Interview: comedian Bobby Mair is Obviously Adopted and clearly talented
'I don’t class myself as a dark comedian, I’m sure other people might, but to me it’s just normal'
Being adopted at birth might not sound like the easiest subject matter for a stand-up debut but Canadian comic Bobby Mair is able to walk any potential line of icky sentiment and crude offence with a winningly vulnerable stage demeanour. Ultimately, there is none of the former and plenty of the latter as he lets his crowd work out just where their taste-default marker is. Will it be crossed by the bit about waking up to find you’re being urinated on by a relative stranger? Or maybe it’s the moment he confesses the real reason he’s anti-abortion?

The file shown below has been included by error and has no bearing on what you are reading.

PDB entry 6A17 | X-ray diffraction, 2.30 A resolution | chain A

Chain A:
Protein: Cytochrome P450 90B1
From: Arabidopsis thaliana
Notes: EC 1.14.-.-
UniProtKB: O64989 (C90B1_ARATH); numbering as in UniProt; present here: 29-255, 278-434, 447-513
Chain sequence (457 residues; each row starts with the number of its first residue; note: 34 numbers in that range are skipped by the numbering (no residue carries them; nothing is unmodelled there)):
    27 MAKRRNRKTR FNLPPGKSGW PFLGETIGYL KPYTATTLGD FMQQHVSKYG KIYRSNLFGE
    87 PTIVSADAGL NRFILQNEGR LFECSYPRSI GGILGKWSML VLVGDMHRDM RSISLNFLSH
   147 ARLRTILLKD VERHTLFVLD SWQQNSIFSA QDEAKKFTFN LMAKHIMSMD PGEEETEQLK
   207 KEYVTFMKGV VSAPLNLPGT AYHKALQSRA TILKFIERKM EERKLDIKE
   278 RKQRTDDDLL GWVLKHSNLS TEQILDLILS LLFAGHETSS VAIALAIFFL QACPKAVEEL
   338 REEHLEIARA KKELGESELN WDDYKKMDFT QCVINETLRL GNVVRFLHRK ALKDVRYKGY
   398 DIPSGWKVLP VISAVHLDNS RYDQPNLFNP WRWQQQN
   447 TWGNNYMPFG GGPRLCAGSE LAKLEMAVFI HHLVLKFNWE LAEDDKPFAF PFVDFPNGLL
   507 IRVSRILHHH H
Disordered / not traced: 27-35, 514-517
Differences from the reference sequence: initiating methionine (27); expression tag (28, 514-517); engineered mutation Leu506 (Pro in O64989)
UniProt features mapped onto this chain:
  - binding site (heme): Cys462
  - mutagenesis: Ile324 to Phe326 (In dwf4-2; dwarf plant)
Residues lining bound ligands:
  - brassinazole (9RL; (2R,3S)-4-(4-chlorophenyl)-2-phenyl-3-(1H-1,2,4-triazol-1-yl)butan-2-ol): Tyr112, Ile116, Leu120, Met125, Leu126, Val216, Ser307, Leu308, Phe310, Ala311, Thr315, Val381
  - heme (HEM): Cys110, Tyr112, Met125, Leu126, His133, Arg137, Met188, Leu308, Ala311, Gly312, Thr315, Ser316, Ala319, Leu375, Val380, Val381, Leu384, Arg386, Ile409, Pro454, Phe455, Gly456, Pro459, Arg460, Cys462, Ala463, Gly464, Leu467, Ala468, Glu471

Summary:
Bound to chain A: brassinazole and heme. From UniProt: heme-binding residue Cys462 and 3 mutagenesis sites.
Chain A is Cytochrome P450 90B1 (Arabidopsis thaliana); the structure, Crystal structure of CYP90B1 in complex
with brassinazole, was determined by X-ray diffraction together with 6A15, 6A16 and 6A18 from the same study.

Clearly, Mair is not waiting around for that call where he is asked onto Michael McIntyre’s new chat show, but he should be getting set for more acclaim if he can nail the looser parts of his act while maintaining the ragged edges that make him such a fascinating young comic.
As he told us last year ahead of his full Edinburgh Fringe debut, ‘I would say that I’m on the dark side, but I don’t think I’m as dark as some other comedians. I just love jokes and I don’t know where my point of view comes from. I don’t class myself as a dark comedian, I’m sure other people might, but to me it’s just the normal thing. In one joke I take revenge on a woman who I bumped into and she got angry; so in my fantasy I toss myself in front of a train, and die and then dump my tombstone on her front lawn.’ Yep, that’s pretty dark.
Blackfriars Basement, Glasgow, Sat 15 Mar.